The Taliban said they have released three Indian engineers in an exchange of 11 of its members, including some high-ranking officials of the militant group.
Quoting Sayed Mohammad Akbar Agha, a former Taliban commander, Tolo News reported that the prisoner swap happened on Sunday at an undisclosed location.
The engineers held hostage for over a year in the town of Baghlan in northern Afghanistan.
The development comes just days after US peace envoy Zalmay Khalilzad met the Taliban's top negotiator Mullah Abdul Ghani Baradar, a co-founder of the hardline Taliban movement and head of a Taliban delegation that visited Islamabad last week.
The Taliban said they were in Islamabad to discuss the condition of roughly 1.5 million Afghan refugees living in the city.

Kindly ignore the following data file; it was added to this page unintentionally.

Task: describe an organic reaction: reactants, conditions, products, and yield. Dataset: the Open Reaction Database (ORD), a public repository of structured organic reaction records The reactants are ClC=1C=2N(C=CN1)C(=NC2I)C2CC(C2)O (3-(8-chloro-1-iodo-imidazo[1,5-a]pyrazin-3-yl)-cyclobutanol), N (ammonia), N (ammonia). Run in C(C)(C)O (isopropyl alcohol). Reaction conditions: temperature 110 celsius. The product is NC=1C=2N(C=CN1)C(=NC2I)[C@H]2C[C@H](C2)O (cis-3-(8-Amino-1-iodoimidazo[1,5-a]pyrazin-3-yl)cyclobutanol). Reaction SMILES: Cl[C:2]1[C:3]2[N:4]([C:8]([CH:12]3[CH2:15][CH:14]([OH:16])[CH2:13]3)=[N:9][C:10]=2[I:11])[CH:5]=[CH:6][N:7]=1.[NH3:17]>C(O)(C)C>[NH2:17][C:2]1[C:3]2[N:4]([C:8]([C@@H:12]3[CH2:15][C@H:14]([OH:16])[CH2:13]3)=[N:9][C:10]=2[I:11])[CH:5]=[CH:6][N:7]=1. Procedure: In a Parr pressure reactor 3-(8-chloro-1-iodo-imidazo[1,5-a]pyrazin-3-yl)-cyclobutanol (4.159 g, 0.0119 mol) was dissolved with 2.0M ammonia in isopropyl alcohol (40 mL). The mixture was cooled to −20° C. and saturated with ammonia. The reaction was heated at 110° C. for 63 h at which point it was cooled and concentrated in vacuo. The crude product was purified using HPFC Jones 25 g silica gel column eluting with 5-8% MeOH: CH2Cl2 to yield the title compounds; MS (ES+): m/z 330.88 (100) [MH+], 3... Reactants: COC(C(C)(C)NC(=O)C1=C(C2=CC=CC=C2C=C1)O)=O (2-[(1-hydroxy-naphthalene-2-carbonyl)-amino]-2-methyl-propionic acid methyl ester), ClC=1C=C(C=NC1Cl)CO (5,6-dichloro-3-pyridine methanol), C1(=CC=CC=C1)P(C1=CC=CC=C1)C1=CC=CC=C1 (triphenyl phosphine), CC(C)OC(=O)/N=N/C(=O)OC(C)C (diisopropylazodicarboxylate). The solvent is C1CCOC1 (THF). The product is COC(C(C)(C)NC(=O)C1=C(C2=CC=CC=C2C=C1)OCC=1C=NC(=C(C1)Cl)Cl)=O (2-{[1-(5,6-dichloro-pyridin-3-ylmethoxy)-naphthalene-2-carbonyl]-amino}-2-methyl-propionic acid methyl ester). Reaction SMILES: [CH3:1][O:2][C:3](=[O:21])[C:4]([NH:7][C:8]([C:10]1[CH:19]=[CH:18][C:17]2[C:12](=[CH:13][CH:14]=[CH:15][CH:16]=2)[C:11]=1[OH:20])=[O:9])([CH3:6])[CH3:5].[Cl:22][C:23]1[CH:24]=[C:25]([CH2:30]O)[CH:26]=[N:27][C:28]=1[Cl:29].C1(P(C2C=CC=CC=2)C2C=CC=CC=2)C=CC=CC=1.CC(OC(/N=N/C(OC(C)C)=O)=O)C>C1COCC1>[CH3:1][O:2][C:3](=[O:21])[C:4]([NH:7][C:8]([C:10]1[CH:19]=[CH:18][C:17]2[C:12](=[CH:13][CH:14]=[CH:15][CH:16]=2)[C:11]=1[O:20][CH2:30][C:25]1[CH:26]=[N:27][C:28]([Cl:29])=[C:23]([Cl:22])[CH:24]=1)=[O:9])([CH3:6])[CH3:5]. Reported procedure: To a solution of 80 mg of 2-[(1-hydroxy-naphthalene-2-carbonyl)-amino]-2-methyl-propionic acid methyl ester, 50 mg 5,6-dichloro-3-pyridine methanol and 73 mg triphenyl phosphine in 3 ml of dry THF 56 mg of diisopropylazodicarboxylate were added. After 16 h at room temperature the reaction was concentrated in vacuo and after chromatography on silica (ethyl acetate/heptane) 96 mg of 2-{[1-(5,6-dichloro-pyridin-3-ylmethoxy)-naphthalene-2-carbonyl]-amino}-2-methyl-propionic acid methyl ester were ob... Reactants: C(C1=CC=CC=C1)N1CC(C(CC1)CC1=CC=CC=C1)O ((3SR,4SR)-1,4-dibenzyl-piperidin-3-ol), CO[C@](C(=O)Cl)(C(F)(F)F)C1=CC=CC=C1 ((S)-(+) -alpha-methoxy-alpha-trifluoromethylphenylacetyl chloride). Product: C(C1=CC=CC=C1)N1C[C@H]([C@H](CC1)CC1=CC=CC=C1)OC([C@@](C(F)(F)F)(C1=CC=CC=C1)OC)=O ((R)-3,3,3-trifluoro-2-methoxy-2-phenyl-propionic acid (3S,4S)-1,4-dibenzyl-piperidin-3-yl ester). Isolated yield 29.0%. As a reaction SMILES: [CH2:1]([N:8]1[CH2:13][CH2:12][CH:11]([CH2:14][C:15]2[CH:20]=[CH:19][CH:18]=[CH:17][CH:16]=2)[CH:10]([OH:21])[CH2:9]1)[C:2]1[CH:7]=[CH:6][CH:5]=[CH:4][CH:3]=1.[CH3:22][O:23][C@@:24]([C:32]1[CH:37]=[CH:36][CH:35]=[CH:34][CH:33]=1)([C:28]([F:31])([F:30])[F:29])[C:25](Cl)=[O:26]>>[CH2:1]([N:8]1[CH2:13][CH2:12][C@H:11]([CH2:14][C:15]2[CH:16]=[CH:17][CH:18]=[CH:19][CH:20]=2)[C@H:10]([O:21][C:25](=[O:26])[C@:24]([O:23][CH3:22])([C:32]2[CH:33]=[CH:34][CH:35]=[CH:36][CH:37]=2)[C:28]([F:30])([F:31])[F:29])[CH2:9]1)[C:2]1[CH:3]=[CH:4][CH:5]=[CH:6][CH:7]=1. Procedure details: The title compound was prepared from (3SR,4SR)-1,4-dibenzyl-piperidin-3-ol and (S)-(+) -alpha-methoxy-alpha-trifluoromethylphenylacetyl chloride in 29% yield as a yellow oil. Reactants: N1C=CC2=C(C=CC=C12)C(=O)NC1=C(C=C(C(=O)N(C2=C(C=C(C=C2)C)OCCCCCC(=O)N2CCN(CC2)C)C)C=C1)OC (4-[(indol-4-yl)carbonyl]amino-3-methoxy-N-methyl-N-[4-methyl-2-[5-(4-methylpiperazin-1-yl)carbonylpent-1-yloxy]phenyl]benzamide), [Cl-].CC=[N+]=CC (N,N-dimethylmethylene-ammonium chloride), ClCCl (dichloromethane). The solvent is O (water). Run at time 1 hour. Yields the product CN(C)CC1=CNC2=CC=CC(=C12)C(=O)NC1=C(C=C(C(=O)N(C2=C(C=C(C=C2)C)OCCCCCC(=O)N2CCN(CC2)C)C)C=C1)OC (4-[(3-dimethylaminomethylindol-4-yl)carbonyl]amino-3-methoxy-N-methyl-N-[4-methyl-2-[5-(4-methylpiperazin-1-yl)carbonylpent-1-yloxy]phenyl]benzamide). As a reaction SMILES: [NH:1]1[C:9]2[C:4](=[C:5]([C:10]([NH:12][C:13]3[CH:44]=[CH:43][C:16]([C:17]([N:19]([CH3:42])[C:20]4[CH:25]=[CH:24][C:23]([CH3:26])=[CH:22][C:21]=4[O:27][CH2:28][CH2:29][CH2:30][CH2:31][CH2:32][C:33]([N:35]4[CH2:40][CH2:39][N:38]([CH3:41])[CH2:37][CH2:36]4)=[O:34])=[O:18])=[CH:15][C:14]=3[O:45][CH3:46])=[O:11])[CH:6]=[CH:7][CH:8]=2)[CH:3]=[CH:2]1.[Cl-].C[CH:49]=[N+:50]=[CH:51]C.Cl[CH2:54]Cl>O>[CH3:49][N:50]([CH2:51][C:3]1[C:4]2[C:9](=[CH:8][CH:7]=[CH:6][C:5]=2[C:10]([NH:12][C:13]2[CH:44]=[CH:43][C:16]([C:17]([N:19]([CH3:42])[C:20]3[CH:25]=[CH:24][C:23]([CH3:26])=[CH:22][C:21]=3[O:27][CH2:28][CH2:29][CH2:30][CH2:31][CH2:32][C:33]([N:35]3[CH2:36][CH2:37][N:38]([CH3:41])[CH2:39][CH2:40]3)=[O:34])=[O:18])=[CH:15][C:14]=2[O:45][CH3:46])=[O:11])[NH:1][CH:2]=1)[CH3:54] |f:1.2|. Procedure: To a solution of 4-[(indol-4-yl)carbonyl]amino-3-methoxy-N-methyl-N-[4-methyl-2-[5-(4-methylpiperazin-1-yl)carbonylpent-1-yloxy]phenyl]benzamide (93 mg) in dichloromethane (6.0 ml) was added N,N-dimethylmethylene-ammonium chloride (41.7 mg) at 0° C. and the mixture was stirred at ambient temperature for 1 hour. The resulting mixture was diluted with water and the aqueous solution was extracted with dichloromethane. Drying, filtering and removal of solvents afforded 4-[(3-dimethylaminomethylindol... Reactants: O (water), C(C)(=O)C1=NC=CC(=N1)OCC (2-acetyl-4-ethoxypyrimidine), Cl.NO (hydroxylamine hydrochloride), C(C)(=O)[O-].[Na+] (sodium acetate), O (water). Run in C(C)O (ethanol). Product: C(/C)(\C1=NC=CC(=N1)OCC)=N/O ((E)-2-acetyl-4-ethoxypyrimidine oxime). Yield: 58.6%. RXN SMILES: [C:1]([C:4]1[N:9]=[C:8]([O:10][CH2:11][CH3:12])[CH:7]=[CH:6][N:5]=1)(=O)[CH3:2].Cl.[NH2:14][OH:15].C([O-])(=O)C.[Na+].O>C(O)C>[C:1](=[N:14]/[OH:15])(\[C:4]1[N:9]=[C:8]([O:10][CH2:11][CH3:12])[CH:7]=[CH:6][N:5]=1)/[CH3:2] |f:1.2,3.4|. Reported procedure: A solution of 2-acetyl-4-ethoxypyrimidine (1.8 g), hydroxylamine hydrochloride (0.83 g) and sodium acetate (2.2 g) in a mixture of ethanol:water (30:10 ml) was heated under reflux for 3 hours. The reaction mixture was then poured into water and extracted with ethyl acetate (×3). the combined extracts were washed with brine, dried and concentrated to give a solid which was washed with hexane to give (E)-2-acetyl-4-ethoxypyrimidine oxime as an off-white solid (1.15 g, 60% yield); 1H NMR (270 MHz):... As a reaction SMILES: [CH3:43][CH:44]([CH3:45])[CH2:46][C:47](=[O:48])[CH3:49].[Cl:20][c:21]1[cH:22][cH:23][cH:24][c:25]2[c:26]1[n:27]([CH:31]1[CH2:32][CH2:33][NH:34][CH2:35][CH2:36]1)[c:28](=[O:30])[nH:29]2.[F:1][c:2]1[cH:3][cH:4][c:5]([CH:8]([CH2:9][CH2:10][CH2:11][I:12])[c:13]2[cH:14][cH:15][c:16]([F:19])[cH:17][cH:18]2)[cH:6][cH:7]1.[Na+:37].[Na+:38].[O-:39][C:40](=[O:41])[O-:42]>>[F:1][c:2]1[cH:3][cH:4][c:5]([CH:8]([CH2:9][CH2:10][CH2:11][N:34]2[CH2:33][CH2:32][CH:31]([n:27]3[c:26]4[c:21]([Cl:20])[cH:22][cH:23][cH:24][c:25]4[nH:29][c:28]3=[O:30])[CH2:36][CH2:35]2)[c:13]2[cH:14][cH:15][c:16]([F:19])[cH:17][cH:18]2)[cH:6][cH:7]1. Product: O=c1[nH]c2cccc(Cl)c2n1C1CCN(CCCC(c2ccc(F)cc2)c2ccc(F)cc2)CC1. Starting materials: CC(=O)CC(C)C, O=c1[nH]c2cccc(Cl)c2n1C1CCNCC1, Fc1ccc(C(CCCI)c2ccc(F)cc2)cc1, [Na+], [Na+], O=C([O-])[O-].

Last year in May, the Indian embassy in Kabul had confirmed that seven Indian engineers, all working for the Da Afghanistan Breshna Sherkat (DABS) that operates power generating stations, were kidnapped in Baghlan.
No group has claimed responsibility for their abduction.
One of the hostages was released in March, but the fate of the others remains unknown.
The freed Taliban leaders include Sheikh Abdur Rahim and Mawlawi Abdur Rashid, who had served as the insurgent group's governors of Kunar and Nimroz provinces respectively.
(This story has not been edited by Business Standard staff and is auto-generated from a syndicated feed.)